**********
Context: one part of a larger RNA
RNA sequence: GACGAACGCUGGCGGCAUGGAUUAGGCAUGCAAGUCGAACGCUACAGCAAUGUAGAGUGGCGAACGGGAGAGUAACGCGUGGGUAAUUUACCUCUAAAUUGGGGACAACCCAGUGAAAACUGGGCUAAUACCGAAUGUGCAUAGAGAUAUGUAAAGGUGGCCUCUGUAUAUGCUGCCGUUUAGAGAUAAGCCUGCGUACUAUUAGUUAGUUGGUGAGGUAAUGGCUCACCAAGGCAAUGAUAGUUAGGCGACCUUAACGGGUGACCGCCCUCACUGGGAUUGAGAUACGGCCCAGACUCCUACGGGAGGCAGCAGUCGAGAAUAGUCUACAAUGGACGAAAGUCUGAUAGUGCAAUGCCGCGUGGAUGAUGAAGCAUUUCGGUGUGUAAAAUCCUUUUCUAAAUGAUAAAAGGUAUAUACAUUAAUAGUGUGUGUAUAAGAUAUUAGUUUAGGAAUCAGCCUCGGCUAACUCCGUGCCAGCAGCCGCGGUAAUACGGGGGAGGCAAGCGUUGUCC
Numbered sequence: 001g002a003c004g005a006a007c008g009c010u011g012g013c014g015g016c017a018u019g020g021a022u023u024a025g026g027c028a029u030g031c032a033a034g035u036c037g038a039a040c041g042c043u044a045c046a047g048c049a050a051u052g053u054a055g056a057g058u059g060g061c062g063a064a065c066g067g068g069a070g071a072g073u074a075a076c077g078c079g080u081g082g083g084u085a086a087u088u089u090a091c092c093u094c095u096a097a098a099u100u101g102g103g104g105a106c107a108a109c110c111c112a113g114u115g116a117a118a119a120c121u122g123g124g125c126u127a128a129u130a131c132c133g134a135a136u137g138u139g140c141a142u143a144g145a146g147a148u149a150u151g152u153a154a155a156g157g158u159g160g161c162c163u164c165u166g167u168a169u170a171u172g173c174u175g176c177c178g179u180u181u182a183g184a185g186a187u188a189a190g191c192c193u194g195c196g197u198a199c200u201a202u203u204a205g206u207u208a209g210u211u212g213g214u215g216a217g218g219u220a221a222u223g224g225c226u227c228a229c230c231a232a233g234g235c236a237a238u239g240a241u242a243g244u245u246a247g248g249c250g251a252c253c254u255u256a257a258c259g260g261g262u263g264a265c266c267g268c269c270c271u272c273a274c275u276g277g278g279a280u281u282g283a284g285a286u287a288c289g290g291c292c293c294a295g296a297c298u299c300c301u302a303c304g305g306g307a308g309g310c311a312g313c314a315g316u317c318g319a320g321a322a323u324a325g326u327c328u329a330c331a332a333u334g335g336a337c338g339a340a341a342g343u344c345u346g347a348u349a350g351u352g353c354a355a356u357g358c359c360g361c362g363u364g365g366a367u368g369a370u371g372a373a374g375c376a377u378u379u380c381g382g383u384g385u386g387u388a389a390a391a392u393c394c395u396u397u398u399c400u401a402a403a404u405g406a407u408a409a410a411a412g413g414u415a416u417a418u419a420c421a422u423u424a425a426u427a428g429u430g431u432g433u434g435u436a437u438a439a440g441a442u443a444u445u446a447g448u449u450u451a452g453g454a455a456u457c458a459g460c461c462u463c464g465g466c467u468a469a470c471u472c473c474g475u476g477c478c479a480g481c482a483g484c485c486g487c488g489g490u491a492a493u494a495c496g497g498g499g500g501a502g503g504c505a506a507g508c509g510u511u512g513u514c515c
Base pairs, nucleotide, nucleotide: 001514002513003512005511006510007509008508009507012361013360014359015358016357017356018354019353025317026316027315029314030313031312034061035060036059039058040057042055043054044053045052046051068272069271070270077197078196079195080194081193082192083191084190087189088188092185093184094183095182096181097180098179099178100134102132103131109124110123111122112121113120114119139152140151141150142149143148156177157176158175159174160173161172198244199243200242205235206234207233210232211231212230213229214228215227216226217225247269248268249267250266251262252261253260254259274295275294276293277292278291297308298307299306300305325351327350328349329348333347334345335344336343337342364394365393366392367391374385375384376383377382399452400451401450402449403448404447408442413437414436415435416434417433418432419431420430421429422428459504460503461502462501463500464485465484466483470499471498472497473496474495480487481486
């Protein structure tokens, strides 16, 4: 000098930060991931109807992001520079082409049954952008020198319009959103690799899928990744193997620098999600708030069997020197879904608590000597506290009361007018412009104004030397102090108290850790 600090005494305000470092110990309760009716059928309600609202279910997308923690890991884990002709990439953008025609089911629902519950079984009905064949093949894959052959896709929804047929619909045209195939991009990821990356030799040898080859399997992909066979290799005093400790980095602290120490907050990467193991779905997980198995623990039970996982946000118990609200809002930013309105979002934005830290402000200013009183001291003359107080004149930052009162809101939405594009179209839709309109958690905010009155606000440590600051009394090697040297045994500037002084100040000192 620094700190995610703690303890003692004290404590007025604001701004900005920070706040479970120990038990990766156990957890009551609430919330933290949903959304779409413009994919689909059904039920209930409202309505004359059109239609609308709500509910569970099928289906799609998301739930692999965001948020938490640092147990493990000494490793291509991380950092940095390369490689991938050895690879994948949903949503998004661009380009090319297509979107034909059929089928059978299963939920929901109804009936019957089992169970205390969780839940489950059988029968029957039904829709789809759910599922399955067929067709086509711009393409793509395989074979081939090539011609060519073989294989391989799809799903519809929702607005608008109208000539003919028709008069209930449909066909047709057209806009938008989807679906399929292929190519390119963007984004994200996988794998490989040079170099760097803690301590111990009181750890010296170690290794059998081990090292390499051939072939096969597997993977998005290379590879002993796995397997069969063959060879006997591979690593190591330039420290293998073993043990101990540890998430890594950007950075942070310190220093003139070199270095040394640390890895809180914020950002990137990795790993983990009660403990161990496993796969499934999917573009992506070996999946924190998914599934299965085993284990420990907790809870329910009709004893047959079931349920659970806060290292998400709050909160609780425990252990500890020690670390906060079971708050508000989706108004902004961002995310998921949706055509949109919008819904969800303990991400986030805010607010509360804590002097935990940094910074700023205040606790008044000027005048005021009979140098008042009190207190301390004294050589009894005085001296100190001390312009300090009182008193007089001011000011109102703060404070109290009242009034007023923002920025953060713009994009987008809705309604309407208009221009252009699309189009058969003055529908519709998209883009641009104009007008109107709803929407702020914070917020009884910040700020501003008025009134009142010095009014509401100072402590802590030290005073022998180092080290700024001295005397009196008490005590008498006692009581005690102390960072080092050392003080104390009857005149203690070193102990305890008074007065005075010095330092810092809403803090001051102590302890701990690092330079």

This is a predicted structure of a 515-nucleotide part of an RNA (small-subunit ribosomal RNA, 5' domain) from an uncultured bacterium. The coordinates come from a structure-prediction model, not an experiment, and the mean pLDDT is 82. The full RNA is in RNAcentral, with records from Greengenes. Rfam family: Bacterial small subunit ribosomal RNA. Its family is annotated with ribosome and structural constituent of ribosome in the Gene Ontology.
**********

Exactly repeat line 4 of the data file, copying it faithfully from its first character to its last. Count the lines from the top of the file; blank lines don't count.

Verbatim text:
Base pairs, nucleotide, nucleotide: 001514002513003512005511006510007509008508009507012361013360014359015358016357017356018354019353025317026316027315029314030313031312034061035060036059039058040057042055043054044053045052046051068272069271070270077197078196079195080194081193082192083191084190087189088188092185093184094183095182096181097180098179099178100134102132103131109124110123111122112121113120114119139152140151141150142149143148156177157176158175159174160173161172198244199243200242205235206234207233210232211231212230213229214228215227216226217225247269248268249267250266251262252261253260254259274295275294276293277292278291297308298307299306300305325351327350328349329348333347334345335344336343337342364394365393366392367391374385375384376383377382399452400451401450402449403448404447408442413437414436415435416434417433418432419431420430421429422428459504460503461502462501463500464485465484466483470499471498472497473496474495480487481486